The Jesus of Christmas Present

The Jesus of Christmas Present December 20, 2023

Photo credit: Greyson Joralemon on Unsplash

Much will be said this Christmas about whether or not there was an actual inn or if He was born in the home of a relative. We’ll speculate about the star the Magi followed; was it a super nova? We’ll even wonder if the choir of angels was a unique alignment of the planets or winged beings hovering in a night sky. We might question whether or not Jesus was born on December 25th or if it is actually a Pagan holiday. I attempt to sort these things out in Unwrapping the First Christmas. Whether successfully or not, you’ll have to be the judge.

Who Came to Bethlehem

But, will we stop and consider exactly who was born in Bethlehem more than 2,000 years ago? The majority of Christians in America believe He was simply God’s first created being and a great teacher but not God – both heresies dating back to the early church. So, naturally the truncated story of Joseph and Mary traveling to Bethlehem in fulfillment of not only a decree of Caesar but of prophecies regarding Jesus’ birth (Isa 7:14; Matt 1:1-17), becomes a quaint fable of a refugee family seeking asylum in a foreign land due to government persecution. A cute story that connects our modern day compassion for displaced people with the plight of the Holy Family.

However, to grasp the complete picture of the incarnation – the theological term for God become flesh – we have to ask, “who was incarnated?” Without this context, Jesus simply becomes a great teacher and prophet as many imagine Him to be. So, yes, there was no available room for Mary and Joseph, and Jesus was swaddled and laid in a manger. There were shepherds who encountered a heavenly host while tending their flocks. And there were eventually Magi from the East and a horrific infanticide. No doubt, Joseph also heard a warning from an angel so the family fled to Egypt.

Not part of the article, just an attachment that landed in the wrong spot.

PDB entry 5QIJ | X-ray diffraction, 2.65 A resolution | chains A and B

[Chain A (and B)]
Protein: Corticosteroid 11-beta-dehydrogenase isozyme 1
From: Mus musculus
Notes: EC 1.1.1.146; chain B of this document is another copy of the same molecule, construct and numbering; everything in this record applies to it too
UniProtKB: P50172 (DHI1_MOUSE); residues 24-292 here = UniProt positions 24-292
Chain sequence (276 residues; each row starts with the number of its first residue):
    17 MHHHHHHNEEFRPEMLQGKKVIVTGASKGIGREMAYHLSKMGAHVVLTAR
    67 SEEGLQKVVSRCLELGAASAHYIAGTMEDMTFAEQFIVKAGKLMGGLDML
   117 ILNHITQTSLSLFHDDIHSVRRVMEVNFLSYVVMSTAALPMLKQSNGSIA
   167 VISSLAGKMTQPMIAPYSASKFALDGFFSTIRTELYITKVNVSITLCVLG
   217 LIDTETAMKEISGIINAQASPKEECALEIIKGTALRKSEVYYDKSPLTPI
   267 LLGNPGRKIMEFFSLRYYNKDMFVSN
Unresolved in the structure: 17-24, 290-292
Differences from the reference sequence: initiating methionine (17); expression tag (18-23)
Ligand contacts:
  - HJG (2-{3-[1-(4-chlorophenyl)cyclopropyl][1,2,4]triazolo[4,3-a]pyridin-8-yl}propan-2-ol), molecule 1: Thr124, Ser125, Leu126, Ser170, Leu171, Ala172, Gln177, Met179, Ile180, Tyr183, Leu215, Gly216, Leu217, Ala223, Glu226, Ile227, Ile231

Pause this Christmas

But take a moment and pause this Christmas to consider who it was that actually took on human form. Only John provides us with this picture and we often miss it for the apocalyptic depictions of angels and beasts, locust and multi-headed dragons. Yet the remarkable description of Jesus is no doubt the answer to His own prayer. And just like this form John describes, he alone records the conversation Jesus had with His Father before His suffering.

In its context, Jesus just finished the final meal with his disciples. Bible scholars call the exchange between Jesus and the twelve the “Upper Room Discourse.” In preparation for what would transpire, Jesus stops speaking figuratively to explain the events which were about to occur and how the disciples were to respond:

  • One among them would betray Him and another would deny Him.
  • Jesus charged them to love one another even though the world would hate them.
  • The Holy Spirit would come to comfort them and give them words to speak.
  • They were to abide in Jesus and He would give them joy.
  • Some of them would be murdered by those who believed they served God.
  • Jesus revealed the Father and now He was returning to the Father.
  • Their sorrow would grow but eventually turn to joy.

He gave many instructions during this final meal to those who walked with Him for three years. And then He turned His face toward heaven to speak to His Father. We call it the high priestly prayer when Jesus prays for His followers, even us. And in the midst of His prayer, He makes a personal request, “And now, Father, glorify me in Your own presence with the glory that I had with You before the world existed” (John 17:5).

Jesus’s Glory

We might be tempted to think that Jesus’s resurrected form represented this glorification. A form similar to what Peter, James, and John experienced when they saw Jesus transfigured. But we would be mistaken by our human sensibilities to limit Jesus to our humanity. It’s this sensibility that keeps Jesus simply as a great prophet and teacher when in fact He is beyond what we are able to describe. John learned this in his encounter with the glorified Jesus.